May 16, 2013
David Green is part of MSU zoologist Kay Holekamp's team that studies the behavior of spotted hyenas at the Masai Mara National Reserve in Kenya.
Working on MSU’s Mara Hyena Project, we get pretty used to seeing hyenas covered in all sorts of substances. They show up at dens covered head to paw in mud, grass, blood, and even pieces of carcasses that they’ve just been ingesting. Hyenas love to roll in strong- and novel-smelling substances.
For example, we have on several occasions seen them discover a dead, upside-down leopard tortoise liquefying in the hot sun, then knock the shell over and roll vigorously in the “turtle soup.”
Needless to say, it takes something pretty special for the hyena to be covered in to really capture my attention. That’s why you can imagine my surprise when we saw one of our adult females, DIGS, (short for Diggory), show up to the communal den looking like she did in the photo above.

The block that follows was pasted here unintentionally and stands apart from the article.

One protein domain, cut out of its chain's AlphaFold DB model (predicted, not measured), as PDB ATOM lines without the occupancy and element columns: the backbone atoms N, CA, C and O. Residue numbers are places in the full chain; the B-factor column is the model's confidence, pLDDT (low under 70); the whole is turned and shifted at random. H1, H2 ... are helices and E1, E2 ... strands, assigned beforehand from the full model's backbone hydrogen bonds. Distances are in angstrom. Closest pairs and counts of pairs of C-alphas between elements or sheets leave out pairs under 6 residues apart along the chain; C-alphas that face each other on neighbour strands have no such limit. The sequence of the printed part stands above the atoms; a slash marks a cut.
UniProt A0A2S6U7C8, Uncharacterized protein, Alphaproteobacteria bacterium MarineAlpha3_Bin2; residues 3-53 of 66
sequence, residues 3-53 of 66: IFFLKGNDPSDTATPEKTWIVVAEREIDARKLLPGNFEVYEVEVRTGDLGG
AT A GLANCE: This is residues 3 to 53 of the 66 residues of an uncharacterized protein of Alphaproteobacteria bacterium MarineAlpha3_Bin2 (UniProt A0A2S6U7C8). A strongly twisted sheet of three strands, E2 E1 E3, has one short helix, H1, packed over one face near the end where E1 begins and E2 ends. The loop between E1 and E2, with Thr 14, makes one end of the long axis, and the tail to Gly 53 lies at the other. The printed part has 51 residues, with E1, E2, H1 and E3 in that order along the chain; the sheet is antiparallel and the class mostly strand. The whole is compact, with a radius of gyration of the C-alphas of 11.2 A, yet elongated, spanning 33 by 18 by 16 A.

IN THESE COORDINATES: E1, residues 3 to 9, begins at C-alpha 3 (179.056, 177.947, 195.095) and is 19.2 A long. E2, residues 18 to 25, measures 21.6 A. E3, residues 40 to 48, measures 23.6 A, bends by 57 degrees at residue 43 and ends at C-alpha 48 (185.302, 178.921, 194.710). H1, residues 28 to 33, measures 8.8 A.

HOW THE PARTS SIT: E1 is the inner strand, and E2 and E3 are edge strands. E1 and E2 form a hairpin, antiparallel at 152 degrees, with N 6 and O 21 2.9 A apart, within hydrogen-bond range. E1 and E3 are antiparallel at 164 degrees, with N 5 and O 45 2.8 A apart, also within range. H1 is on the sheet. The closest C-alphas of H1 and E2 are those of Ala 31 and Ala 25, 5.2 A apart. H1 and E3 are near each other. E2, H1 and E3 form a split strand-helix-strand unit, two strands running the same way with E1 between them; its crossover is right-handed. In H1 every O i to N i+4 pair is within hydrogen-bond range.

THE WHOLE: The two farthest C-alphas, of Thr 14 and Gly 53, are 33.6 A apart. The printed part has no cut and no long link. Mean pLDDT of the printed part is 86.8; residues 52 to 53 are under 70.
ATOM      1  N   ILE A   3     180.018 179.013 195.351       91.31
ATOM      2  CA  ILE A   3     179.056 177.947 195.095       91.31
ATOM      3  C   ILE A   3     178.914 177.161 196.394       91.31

Yes—that’s a green hyena, the first of its kind, spotted in the Masai Mara National Reserve, Kenya. Being that I am an MSU Spartan myself, I'm not sure I've ever been able to get our hyenas out here to shout "go white" to us (in response to us shouting "go green," of course), but it looks like DIGS got just about as close as she could to going green.
What she actually got herself into and where, we’re not entirely sure—probably some paint from a nearby lodge performing some renovations and improvements on their buildings. At any rate, it was a pretty interesting sight to see out here, and definitely the first green hyena we’ve ever seen in 25 years of hyena research.
Read more blogs from Kay Holekamp’s team at http://msuhyenas.blogspot.com